Whitespace (or “negative space”) is an empty space between and around objects of a page. Elements of whitespace in graphical user interfaces are:
- Margins, paddings, and gutters
- Space around images and graphic objects
- Line-spacing and letter-spacing within text content
Although some people may consider whitespace a waste of valuable screen estate, it’s an essential element in a design. In fact, whitespace is just as important as the content. As Jan Tschichold said:
Whitespace is to be regarded as an active element, not a passive background
All good user interfaces incorporate proper whitespace values into all page elements from top to bottom. The whitespace on a page can be every bit as important as the space occupied by UI elements because text, buttons, logos and other objects need room to breathe.
In this article, you’ll find how to use whitespace in your designs to give it a clean, uncluttered feel:
1. IMPROVE TEXT READABILITY
Whitespace is able to make reading much easier by reducing the amount of text visitors see all at once. The lack of whitespace (cluttered page) doesn’t make users want to read the content. On the other hand, properly used whitespace has been proven to increase text comprehension up to 20%, as pointed out by Dmitry Fadeyev.
Two important things to keep in mind when optimising your text content are paragraph margins and line spacing (the space between each line in your text). The latter can drastically improve the legibility of a body of text. Generally, the larger the spacing, the better experience the user will have whilst reading (although too much line spacing can make the lines disconnected).
2. CLARIFYING RELATIONSHIPS
The whole layout arises from the sum of its parts and content relationships are defined by surrounding whitespace. The Law of Proximity states that objects near to each other appear similar. The whitespace acts as a visual cue in this case. Take a look at the image below:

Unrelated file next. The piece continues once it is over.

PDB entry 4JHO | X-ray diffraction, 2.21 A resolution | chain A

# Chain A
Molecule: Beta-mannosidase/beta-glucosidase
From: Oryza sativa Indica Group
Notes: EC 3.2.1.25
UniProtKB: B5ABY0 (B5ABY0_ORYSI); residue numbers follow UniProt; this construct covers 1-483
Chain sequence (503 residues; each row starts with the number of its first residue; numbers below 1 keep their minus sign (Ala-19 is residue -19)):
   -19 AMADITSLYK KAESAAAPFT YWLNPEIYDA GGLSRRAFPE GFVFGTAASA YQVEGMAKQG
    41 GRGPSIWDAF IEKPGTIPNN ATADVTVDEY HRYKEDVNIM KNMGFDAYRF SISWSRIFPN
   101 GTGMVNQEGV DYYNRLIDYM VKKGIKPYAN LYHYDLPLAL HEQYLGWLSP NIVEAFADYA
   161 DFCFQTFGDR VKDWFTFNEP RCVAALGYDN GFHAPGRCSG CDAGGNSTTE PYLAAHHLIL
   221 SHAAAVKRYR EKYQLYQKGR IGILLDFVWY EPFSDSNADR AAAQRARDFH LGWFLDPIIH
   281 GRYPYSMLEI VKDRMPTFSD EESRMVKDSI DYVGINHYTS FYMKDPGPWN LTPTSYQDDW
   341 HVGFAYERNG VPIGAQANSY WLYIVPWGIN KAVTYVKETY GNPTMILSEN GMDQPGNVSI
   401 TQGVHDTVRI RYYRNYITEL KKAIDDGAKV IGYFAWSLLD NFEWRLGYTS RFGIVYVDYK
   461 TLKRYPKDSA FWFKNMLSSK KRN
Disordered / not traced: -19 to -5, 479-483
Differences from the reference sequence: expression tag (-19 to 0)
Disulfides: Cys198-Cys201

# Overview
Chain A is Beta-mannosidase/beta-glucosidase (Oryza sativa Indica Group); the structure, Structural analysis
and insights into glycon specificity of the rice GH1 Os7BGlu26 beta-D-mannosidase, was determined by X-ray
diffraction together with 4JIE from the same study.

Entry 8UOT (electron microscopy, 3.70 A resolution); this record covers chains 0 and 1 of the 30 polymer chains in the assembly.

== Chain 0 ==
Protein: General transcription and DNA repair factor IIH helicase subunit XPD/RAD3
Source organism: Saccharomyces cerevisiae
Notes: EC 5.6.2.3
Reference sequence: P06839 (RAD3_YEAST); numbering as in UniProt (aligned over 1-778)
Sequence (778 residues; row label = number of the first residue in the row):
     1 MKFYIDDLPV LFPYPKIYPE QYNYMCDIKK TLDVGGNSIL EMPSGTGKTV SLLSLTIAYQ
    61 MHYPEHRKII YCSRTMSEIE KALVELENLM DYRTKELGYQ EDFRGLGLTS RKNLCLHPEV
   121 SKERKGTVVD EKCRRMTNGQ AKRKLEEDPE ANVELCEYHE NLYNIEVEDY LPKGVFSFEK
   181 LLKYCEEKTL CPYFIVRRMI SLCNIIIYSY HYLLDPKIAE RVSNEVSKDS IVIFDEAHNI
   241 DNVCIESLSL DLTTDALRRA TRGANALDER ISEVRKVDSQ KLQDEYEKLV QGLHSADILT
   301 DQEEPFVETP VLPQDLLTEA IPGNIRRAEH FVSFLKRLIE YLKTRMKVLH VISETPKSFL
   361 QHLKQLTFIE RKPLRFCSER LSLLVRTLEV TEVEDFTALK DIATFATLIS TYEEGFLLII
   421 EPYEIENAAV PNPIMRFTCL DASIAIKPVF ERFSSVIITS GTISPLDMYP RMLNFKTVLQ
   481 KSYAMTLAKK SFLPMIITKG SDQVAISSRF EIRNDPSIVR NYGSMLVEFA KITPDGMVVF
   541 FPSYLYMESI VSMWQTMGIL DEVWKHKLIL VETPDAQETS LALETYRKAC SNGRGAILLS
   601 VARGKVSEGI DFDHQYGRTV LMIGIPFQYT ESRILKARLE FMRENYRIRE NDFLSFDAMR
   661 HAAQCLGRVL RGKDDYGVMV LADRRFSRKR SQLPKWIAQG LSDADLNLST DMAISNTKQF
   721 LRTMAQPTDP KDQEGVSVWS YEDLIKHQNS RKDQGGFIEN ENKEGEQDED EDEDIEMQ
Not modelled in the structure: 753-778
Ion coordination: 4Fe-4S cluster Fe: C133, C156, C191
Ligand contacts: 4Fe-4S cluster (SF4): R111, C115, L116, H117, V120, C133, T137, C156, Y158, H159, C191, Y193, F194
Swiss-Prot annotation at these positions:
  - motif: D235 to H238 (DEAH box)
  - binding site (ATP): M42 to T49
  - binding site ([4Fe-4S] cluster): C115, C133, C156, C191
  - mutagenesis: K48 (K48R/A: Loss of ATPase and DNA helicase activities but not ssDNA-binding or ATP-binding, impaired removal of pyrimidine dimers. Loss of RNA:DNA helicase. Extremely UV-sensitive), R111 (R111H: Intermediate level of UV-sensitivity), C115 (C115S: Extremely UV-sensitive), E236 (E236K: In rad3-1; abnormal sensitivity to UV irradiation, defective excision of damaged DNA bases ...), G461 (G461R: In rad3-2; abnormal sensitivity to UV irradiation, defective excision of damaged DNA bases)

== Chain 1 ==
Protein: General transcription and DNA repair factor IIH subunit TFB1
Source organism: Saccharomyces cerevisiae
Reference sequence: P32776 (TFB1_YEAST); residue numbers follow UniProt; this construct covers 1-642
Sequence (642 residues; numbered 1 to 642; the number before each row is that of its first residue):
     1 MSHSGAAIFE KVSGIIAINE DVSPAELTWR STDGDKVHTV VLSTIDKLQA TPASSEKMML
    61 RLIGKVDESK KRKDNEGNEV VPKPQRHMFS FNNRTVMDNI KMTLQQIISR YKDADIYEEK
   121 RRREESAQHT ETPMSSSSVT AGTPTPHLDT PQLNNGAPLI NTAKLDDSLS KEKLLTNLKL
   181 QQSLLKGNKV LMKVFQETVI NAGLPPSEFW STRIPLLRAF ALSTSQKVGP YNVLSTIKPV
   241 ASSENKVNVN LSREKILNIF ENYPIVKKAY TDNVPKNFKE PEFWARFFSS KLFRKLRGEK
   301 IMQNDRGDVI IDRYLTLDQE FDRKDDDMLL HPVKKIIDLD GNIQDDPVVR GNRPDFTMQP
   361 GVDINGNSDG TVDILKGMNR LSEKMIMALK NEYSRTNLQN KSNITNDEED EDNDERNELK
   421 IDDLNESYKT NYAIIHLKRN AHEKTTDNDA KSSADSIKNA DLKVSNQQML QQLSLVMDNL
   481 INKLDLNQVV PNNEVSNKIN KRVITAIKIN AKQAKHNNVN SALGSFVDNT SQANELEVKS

he laws of Gestalt dictate that objects in close proximity will appear as one “unit”; the white space acts as a visual cue.
Almost everyone who sees this image notices two groups of circles, rather than simply 12 circles. The circles are all identical and the only difference between them is the amount of whitespace that separates them.
It’s possible to group items together by decreasing the space between them and increasing the space between them and other elements on the page.
For user interfaces, this means that objects in close proximity will appear as one “unit.” For example, in the context of web forms, it’s a good idea to place labels close to the relevant fields to create an object. When labels are placed closer to the fields this makes the relationship between them much clear for users.
Information is communicated far more clearly when labels are placed closer to the fields they relate to.
3. ATTRACTING ATTENTION
Designers can use whitespace to communicate what’s most important at a glance. There’s a relationship between a distance and attention; larger distance forces attention. The lack of other elements will only make existing elements stand out more. It’s possible to use a whitespace for your advantage—to draw wandering eyes onto certain page elements. Extra padding around a particular segment of content forces users’ attention onto that area simply because there’s nothing else on the screen to draw attention. Thus, the more whitespace around an object, the more the eye is drawn to it.
4. CREATE VISUAL HIERARCHY
When whitespace is used appropriately, it allows a page to create a general flow and balance, which in turn helps communicate the intent of the design. Whitespace can support the overall hierarchy. It produces either symmetry or asymmetry.
Symmetry creates memory and harmony:
Mailchimp, as you can see, is a big advocate of white space in their designs. When visitors scan the homepage, the “Sign Up Free” button draws their attention almost immediately. Using symmetry it’s possible to create a balanced layout with equally important right and left parts.
Whitespace isn’t a wasted space, it’s a powerful design tool. It can be every bit as important as the space occupied by imagery, text or other user interfaces object because even empty space serves a purpose and supports the visual integrity of a layout.
Although it seems a simple topic, whitespace can be hard to master because the application of whitespace is both art and science. Truly understanding how much whitespace should be used to create a good layout requires practice.
Article By Nick Babich